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Paint! We chose a delicate, light pink chalk paint in a spray can. However, you may use any paint you desire. I like the look of chalk paint for this project, but a flat or matte paint would be pretty as well. The red door from Ben Franklin is also very nice just as it is, if you want to skip this step. We also decided to paint our door handle gold using acrylic paint, because, why not?! Paint and then let the door dry.

STEP THREEExtolMag_31_Final_Page_38_Image_0001

Using your heated glue gun, apply glue around the perimeter of one sheet of cardstock. Apply sheet to the back of your door, covering four of the bottom panes.

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Cut your second sheet of cardstock in half and repeat step three to cover the top two remaining door panes.

STEP FIVE

Glue your spring items to the cardstock inside each pane, while talking with your child about why each one is important and/or specific to the season. Again, all of our items were purchased from Ben Franklin Crafts New Albany, with the exception of our rain clouds, which are simply three cotton balls arranged together. We also found a twig outside to use as a branch for our little birdies. Instead of items for every pane, you and your child also can paint or draw inside one or more panes or you can collect items from your garden.


Note: This door can be updated for each season by easily removing the cardstock from each pane and adding new objects. (You could even update for birthdays by choosing six of the birthday guy or gal’s favorite things.)

Variation 1: Instead of cardstock, you can use felt for the background and utilize Velcro to attach your objects instead of glue. This would make this project even more conducive to changing out with the seasons.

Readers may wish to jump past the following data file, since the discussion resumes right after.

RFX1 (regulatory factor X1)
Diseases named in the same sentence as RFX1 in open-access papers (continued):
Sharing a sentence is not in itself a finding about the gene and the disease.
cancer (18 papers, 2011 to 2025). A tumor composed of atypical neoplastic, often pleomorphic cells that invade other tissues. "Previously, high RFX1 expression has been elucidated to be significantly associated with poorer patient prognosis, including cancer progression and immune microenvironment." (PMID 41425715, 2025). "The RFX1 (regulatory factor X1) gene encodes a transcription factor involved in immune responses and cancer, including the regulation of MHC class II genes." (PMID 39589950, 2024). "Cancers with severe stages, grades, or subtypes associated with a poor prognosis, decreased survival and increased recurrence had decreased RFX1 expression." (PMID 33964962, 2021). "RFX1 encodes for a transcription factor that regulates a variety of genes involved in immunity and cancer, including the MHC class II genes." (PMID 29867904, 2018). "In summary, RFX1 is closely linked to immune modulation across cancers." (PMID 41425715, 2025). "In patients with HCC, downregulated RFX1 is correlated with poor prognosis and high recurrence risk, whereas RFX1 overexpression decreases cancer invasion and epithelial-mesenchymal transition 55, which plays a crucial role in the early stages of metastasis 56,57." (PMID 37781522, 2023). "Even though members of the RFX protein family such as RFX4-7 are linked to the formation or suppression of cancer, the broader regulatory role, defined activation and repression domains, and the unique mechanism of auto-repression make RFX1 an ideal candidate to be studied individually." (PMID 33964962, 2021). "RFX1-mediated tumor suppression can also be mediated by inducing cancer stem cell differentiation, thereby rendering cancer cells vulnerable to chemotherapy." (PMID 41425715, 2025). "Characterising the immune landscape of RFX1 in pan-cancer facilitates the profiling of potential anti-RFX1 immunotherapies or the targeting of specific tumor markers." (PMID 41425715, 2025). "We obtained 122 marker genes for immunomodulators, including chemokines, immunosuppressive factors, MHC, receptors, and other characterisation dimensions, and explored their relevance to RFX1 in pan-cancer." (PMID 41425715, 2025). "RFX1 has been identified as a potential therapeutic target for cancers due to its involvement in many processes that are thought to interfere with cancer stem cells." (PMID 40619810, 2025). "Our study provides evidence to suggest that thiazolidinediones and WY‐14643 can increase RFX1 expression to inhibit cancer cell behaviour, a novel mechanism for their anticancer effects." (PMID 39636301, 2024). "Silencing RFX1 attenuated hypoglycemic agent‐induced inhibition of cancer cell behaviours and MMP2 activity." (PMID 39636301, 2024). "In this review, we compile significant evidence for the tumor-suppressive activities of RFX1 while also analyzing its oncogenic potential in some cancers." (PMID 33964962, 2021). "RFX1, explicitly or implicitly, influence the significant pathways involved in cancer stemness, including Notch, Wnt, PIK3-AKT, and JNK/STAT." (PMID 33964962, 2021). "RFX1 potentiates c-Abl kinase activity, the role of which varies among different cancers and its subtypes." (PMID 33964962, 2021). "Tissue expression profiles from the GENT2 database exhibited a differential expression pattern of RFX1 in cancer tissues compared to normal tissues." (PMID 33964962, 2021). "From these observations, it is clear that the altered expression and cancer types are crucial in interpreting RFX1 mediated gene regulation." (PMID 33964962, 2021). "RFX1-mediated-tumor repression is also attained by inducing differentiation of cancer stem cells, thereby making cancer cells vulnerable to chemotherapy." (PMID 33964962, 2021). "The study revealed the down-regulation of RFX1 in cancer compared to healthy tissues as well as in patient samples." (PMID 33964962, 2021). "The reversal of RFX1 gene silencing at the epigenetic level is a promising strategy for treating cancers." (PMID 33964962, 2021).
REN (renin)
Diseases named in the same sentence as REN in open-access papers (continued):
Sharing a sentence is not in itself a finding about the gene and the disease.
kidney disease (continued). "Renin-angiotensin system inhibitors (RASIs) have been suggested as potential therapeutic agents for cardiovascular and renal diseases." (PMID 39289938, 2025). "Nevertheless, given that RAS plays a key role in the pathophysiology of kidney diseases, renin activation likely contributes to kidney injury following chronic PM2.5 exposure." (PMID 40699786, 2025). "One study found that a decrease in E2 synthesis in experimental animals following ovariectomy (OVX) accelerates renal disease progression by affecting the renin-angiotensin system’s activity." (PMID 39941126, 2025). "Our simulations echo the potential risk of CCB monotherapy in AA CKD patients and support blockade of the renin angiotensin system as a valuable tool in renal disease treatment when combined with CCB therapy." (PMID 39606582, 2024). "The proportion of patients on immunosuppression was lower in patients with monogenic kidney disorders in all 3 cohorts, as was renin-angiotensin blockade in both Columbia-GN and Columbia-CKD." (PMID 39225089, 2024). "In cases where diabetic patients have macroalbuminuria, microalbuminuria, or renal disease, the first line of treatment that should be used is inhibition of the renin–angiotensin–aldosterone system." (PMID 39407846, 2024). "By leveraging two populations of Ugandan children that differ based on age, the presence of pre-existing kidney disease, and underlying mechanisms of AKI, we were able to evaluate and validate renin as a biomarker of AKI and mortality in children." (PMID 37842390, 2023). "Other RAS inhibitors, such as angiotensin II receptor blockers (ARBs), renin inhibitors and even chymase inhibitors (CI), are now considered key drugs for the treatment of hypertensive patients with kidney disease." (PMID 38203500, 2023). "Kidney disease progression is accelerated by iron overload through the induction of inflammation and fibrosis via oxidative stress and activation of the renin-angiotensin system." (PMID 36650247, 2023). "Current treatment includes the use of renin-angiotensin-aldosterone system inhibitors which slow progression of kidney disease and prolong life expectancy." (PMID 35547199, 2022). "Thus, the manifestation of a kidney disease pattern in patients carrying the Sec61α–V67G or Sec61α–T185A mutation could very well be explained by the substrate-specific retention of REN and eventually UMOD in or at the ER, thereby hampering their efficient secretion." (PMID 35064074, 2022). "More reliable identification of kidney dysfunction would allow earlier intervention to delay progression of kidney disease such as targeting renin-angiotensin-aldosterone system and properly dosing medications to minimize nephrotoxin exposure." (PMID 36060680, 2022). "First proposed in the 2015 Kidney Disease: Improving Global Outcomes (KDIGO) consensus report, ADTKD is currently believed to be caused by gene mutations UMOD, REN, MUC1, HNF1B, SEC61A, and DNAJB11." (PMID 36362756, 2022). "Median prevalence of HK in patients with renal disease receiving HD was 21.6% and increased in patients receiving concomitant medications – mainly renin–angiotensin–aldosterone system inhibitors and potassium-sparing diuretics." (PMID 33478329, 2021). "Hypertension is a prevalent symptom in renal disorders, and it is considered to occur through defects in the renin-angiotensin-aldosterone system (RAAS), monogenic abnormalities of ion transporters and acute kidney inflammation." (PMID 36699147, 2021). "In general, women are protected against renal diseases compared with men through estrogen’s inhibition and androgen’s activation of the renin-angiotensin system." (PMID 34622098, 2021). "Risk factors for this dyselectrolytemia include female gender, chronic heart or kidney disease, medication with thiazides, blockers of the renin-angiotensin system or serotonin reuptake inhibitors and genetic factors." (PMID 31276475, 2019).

Variation 2: If you would rather have a centerpiece for your kitchen table or kids table, Ben Franklin carries an array of wooden boxes that would work well for this project, too. You and your child(ren) could decorate each side of the wooden box and add a floral arrangement to the top! Voila!

Happy Spring, Extol Readers!

5 Year Spread

5 Years of Celebrating Southern Indiana

OFF THE PAGE with Extol


A RECAP OF EACH ISSUE BY OUR EDITOR IN CHIEF ANGIE FENTON

Five years ago, Extol Magazine debuted as a fledgling publication with a small team that had one goal: to highlight Southern Indiana – and beyond. Half a decade later, we’re still here and have grown into a company that offers far more services than the bimonthly publication that launched us, but that remains our mainstay, our roots. So, we asked our Editor in Chief Angie Fenton to reflect back on each issue over the past five years and go off the page, as she calls it. Here are Angie’s recollections, insight and a bit of what once was insider information.

ExtolMag_31_Final_Page_49_Image_0001February/March 2015

In mid-2014, my business partner and eventual husband, Jason Applegate, and I sketched out our dream of launching a publication celebrating Southern Indiana while at Tucker’s in New Albany. I wish I would have saved the napkins and notebook we first used to draw up our business plan. This was our first issue, and we knew we wanted to lead with a great story. WHAS11’s Chief Meteorologist Ben Pine had an amazing one. I wrote this feature and still love it not for my words but because of Ben, his family and their story. How lucky are we to have them still in our midst as SoIN residents.

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I’ve known Tricia Barnstable Brown for years and love her heart. She and her sister, Priscilla “Cyb” Barnstable, have raised millions for diabetes research through their renowned Derby fete, the Barnstable Brown Gala. The fellas featured with her are Brent Rogers and Chris Hughes of Sounds Unlimited Productions, which is a Southern Indiana-based company known across the country and locally at home for producing parties with a purpose like no one else. They don’t just do Derby – they are Derby. And, wow, do they have some celeb-filled stories to tell.